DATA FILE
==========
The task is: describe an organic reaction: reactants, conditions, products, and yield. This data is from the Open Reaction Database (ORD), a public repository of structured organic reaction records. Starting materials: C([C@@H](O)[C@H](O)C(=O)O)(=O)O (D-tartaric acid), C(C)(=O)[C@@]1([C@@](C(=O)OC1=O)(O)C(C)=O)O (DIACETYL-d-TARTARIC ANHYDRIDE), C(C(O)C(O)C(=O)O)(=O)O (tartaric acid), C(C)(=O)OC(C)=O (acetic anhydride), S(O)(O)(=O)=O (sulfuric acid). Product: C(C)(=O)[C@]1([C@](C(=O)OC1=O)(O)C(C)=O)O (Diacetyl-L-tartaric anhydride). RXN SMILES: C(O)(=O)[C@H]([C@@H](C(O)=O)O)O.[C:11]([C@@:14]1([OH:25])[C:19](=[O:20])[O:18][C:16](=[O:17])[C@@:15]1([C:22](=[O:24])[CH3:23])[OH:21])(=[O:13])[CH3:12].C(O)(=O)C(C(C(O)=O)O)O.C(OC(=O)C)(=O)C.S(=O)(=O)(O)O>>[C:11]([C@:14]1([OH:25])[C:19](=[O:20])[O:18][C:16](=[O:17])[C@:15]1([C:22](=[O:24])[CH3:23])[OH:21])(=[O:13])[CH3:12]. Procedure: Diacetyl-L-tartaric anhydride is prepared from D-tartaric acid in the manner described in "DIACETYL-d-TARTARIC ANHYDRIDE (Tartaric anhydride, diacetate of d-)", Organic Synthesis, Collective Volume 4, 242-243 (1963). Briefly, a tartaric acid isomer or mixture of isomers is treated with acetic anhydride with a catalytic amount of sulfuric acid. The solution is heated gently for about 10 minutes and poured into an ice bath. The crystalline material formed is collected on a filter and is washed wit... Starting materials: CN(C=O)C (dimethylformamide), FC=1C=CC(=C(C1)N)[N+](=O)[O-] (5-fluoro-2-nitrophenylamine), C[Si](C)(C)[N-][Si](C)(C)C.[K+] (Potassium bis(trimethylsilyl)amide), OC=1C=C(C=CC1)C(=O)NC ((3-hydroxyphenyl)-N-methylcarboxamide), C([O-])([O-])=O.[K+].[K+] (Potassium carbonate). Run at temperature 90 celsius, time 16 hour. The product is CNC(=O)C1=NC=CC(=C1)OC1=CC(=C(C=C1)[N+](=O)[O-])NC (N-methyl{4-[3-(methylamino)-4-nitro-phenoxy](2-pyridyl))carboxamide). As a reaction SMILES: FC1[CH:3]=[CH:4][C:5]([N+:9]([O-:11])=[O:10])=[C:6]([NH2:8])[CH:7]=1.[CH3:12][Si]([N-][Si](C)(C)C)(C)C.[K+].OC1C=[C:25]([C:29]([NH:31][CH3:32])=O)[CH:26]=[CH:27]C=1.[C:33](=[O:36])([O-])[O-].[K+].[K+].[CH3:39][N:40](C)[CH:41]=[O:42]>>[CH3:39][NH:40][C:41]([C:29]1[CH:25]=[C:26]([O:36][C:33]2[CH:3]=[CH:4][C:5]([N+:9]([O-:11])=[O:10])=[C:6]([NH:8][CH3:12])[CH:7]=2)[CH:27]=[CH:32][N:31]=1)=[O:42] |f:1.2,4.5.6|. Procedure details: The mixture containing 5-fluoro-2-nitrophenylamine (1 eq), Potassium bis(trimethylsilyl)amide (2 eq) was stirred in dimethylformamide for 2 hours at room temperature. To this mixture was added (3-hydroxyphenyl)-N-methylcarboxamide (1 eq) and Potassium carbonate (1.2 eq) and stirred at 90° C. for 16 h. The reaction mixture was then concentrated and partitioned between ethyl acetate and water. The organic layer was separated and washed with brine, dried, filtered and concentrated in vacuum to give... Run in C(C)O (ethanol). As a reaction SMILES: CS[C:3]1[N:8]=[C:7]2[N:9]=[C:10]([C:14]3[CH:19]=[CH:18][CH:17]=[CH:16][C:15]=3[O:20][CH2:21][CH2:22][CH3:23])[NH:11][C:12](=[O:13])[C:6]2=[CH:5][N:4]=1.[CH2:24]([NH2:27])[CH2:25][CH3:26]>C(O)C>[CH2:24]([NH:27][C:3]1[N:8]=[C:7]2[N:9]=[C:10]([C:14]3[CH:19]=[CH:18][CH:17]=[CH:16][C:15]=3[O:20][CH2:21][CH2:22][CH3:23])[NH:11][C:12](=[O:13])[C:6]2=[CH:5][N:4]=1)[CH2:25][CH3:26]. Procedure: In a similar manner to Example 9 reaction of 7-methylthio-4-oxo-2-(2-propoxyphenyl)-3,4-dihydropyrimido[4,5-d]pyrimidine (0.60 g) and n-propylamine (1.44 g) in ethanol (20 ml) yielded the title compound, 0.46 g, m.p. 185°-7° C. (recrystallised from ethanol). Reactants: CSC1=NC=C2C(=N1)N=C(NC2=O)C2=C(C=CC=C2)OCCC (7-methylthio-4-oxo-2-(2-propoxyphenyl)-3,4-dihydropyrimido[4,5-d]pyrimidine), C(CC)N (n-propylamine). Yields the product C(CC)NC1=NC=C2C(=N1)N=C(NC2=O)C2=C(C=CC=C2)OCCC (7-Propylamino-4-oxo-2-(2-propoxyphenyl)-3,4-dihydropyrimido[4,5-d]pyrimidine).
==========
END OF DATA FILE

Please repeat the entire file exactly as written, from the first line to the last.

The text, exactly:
The task is: describe an organic reaction: reactants, conditions, products, and yield. This data is from the Open Reaction Database (ORD), a public repository of structured organic reaction records. Starting materials: C([C@@H](O)[C@H](O)C(=O)O)(=O)O (D-tartaric acid), C(C)(=O)[C@@]1([C@@](C(=O)OC1=O)(O)C(C)=O)O (DIACETYL-d-TARTARIC ANHYDRIDE), C(C(O)C(O)C(=O)O)(=O)O (tartaric acid), C(C)(=O)OC(C)=O (acetic anhydride), S(O)(O)(=O)=O (sulfuric acid). Product: C(C)(=O)[C@]1([C@](C(=O)OC1=O)(O)C(C)=O)O (Diacetyl-L-tartaric anhydride). RXN SMILES: C(O)(=O)[C@H]([C@@H](C(O)=O)O)O.[C:11]([C@@:14]1([OH:25])[C:19](=[O:20])[O:18][C:16](=[O:17])[C@@:15]1([C:22](=[O:24])[CH3:23])[OH:21])(=[O:13])[CH3:12].C(O)(=O)C(C(C(O)=O)O)O.C(OC(=O)C)(=O)C.S(=O)(=O)(O)O>>[C:11]([C@:14]1([OH:25])[C:19](=[O:20])[O:18][C:16](=[O:17])[C@:15]1([C:22](=[O:24])[CH3:23])[OH:21])(=[O:13])[CH3:12]. Procedure: Diacetyl-L-tartaric anhydride is prepared from D-tartaric acid in the manner described in "DIACETYL-d-TARTARIC ANHYDRIDE (Tartaric anhydride, diacetate of d-)", Organic Synthesis, Collective Volume 4, 242-243 (1963). Briefly, a tartaric acid isomer or mixture of isomers is treated with acetic anhydride with a catalytic amount of sulfuric acid. The solution is heated gently for about 10 minutes and poured into an ice bath. The crystalline material formed is collected on a filter and is washed wit... Starting materials: CN(C=O)C (dimethylformamide), FC=1C=CC(=C(C1)N)[N+](=O)[O-] (5-fluoro-2-nitrophenylamine), C[Si](C)(C)[N-][Si](C)(C)C.[K+] (Potassium bis(trimethylsilyl)amide), OC=1C=C(C=CC1)C(=O)NC ((3-hydroxyphenyl)-N-methylcarboxamide), C([O-])([O-])=O.[K+].[K+] (Potassium carbonate). Run at temperature 90 celsius, time 16 hour. The product is CNC(=O)C1=NC=CC(=C1)OC1=CC(=C(C=C1)[N+](=O)[O-])NC (N-methyl{4-[3-(methylamino)-4-nitro-phenoxy](2-pyridyl))carboxamide). As a reaction SMILES: FC1[CH:3]=[CH:4][C:5]([N+:9]([O-:11])=[O:10])=[C:6]([NH2:8])[CH:7]=1.[CH3:12][Si]([N-][Si](C)(C)C)(C)C.[K+].OC1C=[C:25]([C:29]([NH:31][CH3:32])=O)[CH:26]=[CH:27]C=1.[C:33](=[O:36])([O-])[O-].[K+].[K+].[CH3:39][N:40](C)[CH:41]=[O:42]>>[CH3:39][NH:40][C:41]([C:29]1[CH:25]=[C:26]([O:36][C:33]2[CH:3]=[CH:4][C:5]([N+:9]([O-:11])=[O:10])=[C:6]([NH:8][CH3:12])[CH:7]=2)[CH:27]=[CH:32][N:31]=1)=[O:42] |f:1.2,4.5.6|. Procedure details: The mixture containing 5-fluoro-2-nitrophenylamine (1 eq), Potassium bis(trimethylsilyl)amide (2 eq) was stirred in dimethylformamide for 2 hours at room temperature. To this mixture was added (3-hydroxyphenyl)-N-methylcarboxamide (1 eq) and Potassium carbonate (1.2 eq) and stirred at 90° C. for 16 h. The reaction mixture was then concentrated and partitioned between ethyl acetate and water. The organic layer was separated and washed with brine, dried, filtered and concentrated in vacuum to give... Run in C(C)O (ethanol). As a reaction SMILES: CS[C:3]1[N:8]=[C:7]2[N:9]=[C:10]([C:14]3[CH:19]=[CH:18][CH:17]=[CH:16][C:15]=3[O:20][CH2:21][CH2:22][CH3:23])[NH:11][C:12](=[O:13])[C:6]2=[CH:5][N:4]=1.[CH2:24]([NH2:27])[CH2:25][CH3:26]>C(O)C>[CH2:24]([NH:27][C:3]1[N:8]=[C:7]2[N:9]=[C:10]([C:14]3[CH:19]=[CH:18][CH:17]=[CH:16][C:15]=3[O:20][CH2:21][CH2:22][CH3:23])[NH:11][C:12](=[O:13])[C:6]2=[CH:5][N:4]=1)[CH2:25][CH3:26]. Procedure: In a similar manner to Example 9 reaction of 7-methylthio-4-oxo-2-(2-propoxyphenyl)-3,4-dihydropyrimido[4,5-d]pyrimidine (0.60 g) and n-propylamine (1.44 g) in ethanol (20 ml) yielded the title compound, 0.46 g, m.p. 185°-7° C. (recrystallised from ethanol). Reactants: CSC1=NC=C2C(=N1)N=C(NC2=O)C2=C(C=CC=C2)OCCC (7-methylthio-4-oxo-2-(2-propoxyphenyl)-3,4-dihydropyrimido[4,5-d]pyrimidine), C(CC)N (n-propylamine). Yields the product C(CC)NC1=NC=C2C(=N1)N=C(NC2=O)C2=C(C=CC=C2)OCCC (7-Propylamino-4-oxo-2-(2-propoxyphenyl)-3,4-dihydropyrimido[4,5-d]pyrimidine).